In December, the Port Authority of New York and New Jersey installed the first art work to be shown at the new World Trade Center: French artist Laurence Jenkell’s Candy Nations (2011), featuring 20 sculptures, one for each of the countries in the G20. But following an outcry in the last week about the inclusion of the Saudi Arabian flag in the work, the Port Authority said that it would move the installation to JFK International aAirport.
Jenkell’s sculpture had previously been shown in New York’s Garment District as well as in over 25 sites in different countries and was initially scheduled to be on view at the World Trade Center through February 28. However, 9/11 survivors and families affected by the terrorist attacks called for the work’s removal, due to the predominance of Saudi Arabian citizens (15 of 19) among the September 11 hijackers.
A spokesperson told the Observer, which first reported the sculpture’s removal Monday:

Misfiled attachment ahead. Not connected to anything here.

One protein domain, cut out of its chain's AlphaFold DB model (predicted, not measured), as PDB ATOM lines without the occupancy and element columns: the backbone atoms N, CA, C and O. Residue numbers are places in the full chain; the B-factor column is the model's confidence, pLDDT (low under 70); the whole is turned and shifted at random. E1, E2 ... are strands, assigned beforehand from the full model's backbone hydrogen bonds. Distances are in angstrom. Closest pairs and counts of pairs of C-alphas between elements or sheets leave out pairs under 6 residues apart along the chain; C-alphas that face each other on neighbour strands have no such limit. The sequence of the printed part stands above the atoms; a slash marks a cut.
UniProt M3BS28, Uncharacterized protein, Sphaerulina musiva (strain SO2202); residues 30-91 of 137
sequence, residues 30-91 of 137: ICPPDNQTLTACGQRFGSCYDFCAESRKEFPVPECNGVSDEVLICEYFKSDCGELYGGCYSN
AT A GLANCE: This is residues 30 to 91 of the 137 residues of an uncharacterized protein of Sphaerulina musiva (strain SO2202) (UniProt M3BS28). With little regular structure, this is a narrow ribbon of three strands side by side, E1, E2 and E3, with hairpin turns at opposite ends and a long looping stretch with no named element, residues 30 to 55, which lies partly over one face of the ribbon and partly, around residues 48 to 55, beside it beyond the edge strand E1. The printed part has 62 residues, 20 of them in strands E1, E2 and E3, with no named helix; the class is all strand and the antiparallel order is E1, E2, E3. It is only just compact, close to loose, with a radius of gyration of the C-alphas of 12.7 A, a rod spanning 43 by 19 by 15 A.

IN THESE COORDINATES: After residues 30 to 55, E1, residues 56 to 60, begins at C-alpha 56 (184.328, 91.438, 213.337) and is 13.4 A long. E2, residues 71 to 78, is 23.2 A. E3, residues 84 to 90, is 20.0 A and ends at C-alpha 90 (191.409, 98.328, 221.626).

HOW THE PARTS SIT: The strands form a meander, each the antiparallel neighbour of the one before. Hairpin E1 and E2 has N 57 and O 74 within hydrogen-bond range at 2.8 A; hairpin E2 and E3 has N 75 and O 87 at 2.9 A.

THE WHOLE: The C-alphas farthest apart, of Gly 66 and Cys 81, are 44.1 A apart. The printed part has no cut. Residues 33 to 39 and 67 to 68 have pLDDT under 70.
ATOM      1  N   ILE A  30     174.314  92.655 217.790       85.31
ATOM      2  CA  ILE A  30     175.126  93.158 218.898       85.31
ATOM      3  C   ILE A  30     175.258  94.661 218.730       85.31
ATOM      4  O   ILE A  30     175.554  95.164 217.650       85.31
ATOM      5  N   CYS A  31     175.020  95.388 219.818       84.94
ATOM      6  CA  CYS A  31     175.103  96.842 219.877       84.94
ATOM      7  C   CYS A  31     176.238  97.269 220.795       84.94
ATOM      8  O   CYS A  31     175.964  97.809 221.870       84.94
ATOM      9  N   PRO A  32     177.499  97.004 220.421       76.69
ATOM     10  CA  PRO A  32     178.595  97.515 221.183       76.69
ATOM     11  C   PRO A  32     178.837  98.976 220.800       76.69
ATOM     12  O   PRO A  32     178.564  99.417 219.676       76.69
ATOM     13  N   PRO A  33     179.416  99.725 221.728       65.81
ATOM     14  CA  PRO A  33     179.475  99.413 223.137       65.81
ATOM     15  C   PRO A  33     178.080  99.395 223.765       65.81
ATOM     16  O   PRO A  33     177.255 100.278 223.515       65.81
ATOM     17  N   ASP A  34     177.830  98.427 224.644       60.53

We have been in contact with the 9/11 Memorial and various stakeholders, and in full collaboration with the artist will relocate the exhibit from its current location. We believe this solution respects the unique sensitivities of the site and preserves the artistic integrity of the exhibit.
Jenkell told the Observer in a statement that while she considered omitting the country and its flag from the work, Saudi Arabia is a member of the G20, and thought that the exclusion would be incorrect. “Saudi Arabia is entirely part of the G20 just like any other candy flag of this Candy Nations show,” she said.
Still, the survivors and family members of the tragedy’s victims vehemently opposed having that country’s flag displayed at Ground Zero. A statement from 16 of the families reads:
The Port Authority is apparently now taking the right action this week by removing the sculpture from the plaza at Ground Zero. Its apparent plan to relocate the exhibit to JFK International Airport is questionable as well, for obvious reasons. But surely the sculpture should be nowhere near the site of this mass murder.